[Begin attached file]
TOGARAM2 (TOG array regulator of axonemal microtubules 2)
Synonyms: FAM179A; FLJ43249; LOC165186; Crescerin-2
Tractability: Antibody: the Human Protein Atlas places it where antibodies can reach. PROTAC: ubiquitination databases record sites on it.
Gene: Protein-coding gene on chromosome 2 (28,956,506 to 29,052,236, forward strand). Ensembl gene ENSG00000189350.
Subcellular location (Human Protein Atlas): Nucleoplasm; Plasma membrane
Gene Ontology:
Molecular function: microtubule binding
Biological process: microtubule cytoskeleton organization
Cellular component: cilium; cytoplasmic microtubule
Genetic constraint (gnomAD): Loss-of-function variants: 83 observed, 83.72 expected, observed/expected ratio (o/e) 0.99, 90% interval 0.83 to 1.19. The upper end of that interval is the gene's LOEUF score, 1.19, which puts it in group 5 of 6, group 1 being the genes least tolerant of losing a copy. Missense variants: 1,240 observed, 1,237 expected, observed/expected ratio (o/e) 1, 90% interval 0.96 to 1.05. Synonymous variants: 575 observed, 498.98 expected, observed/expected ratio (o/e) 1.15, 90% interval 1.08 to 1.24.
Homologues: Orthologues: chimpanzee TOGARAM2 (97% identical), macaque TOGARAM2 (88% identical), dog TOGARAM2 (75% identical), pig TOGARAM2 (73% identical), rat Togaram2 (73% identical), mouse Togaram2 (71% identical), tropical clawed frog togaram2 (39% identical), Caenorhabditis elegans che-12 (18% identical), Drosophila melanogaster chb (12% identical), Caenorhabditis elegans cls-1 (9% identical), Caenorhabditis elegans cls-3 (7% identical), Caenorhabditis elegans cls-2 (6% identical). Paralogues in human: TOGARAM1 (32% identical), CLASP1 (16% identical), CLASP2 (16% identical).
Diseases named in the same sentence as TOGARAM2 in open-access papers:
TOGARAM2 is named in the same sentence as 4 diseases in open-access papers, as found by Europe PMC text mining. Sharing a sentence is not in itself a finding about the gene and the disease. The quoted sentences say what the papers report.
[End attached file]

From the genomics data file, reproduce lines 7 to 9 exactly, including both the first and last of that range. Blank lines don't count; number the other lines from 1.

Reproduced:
Molecular function: microtubule binding
Biological process: microtubule cytoskeleton organization
Cellular component: cilium; cytoplasmic microtubule